Configuration updates are generally accomplished by hand editing a text-based configuration. There are some tools for automating configuration generation; having SNMP agents installed on systems should facilitate generating roughly half of the configuration. The configuration files should at a minimum be under some revision control; long-term, configuration changes should be integrated into a yet-to-be developed change management procedure for SCS.

Hosts will be checked for availability and network latency (ICMP RTT), while Services will be checked using plugins either natively using synthetic transactions (e.g. check_http), by custom SNMP queries (e.g. check_snmp_disk = check_snmp -o ), or by custom TCP/UDP transactions (e.g. check_ph2ldap = check_tcp -p 105).

The configuration files are template-based, which provides a way of specifying reusable configuration settings; you need only define once some configuration directives in a default template, then assign that template to real configuration entries. Configuration files can be broken down into several groups:

- Hosts: all internal and external production systems, virtual hosts, network devices. - Hostgroups: collections of Hosts by type, e.g. Solaris, Windows, Webservers, CoreServices?. - Services: monitored services, typically disk/swap utilization, system load, and availability of provided services (e.g. DNS, SMTP, NFS, HTTP) and/or support services (e.g. SSH). - Contacts: individual user definitions, including email address, pager number, netid. - Contactgroups: e.g. unix-admins, win-admins, net-admins - each group contains contacts. - Extended Info: this config allows you to assign icons that are used in the statusmap and statuswrl CGI's, and and urls to additional information about that particular host. - Other Program and Object configs: including the nagios.cfg, cgi, checkcommands, misccommands, resource, timeperiods, dependencies, and escalations configurations.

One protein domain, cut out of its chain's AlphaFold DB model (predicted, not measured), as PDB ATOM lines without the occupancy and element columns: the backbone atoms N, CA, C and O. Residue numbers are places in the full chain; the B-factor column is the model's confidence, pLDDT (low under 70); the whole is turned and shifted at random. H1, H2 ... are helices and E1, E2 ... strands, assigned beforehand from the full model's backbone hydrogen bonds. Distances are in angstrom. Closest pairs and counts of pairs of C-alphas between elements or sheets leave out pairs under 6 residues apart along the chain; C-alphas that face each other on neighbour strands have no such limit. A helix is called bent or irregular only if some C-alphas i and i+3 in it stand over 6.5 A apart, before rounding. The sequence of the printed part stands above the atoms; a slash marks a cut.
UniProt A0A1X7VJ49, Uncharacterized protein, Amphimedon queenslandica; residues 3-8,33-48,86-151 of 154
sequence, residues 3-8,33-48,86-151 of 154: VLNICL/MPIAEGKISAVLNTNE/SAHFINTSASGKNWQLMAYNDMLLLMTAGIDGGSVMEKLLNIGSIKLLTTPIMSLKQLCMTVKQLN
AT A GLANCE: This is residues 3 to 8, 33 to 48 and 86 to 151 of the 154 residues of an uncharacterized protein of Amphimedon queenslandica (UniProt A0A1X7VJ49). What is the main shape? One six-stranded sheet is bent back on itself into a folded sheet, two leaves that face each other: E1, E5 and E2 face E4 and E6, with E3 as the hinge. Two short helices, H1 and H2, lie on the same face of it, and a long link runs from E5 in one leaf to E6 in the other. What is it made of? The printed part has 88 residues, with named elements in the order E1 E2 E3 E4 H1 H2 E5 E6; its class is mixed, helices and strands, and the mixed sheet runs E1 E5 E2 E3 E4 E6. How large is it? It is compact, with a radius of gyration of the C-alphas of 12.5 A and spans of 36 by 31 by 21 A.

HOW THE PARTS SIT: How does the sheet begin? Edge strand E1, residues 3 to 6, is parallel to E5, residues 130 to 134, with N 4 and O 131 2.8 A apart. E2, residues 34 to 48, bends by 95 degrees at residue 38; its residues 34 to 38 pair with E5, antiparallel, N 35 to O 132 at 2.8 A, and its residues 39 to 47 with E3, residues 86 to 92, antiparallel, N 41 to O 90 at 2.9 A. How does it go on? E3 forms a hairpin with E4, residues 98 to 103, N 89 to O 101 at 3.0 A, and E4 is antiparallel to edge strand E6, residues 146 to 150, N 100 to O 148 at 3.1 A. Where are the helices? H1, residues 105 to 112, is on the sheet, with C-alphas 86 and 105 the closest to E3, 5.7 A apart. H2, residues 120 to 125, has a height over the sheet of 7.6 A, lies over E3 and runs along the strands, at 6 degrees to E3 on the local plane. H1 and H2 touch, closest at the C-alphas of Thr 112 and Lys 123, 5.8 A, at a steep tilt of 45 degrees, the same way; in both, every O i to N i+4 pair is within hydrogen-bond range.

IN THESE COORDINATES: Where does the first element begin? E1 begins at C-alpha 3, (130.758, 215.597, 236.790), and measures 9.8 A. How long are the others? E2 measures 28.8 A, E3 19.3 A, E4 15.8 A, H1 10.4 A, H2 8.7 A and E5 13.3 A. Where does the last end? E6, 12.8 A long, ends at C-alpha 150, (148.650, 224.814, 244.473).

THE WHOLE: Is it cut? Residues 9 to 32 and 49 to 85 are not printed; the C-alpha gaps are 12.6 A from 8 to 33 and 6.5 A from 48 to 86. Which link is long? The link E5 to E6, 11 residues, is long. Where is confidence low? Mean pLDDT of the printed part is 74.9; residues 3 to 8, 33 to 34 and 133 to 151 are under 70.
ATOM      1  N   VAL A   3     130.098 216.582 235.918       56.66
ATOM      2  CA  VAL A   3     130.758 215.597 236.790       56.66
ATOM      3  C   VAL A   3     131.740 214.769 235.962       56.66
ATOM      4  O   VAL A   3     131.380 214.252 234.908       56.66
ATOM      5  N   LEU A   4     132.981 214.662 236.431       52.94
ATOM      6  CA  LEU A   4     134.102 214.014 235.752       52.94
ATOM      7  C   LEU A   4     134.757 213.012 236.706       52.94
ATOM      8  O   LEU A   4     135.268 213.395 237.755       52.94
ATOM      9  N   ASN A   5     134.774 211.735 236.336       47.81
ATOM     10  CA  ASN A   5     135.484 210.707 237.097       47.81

Services - The current service definitions are unique to each host; at a minimum an entry for the check_host_alive plugin is included, followed by entries for the appropriate command definition for the services offered. See the section on checkcommands for a list of all available command definitions. Here is a sample service definition for the ssh service on adams:

define service { use unix-services host_name adams service_description SSH check_command check_ssh }

...though a service may include the following: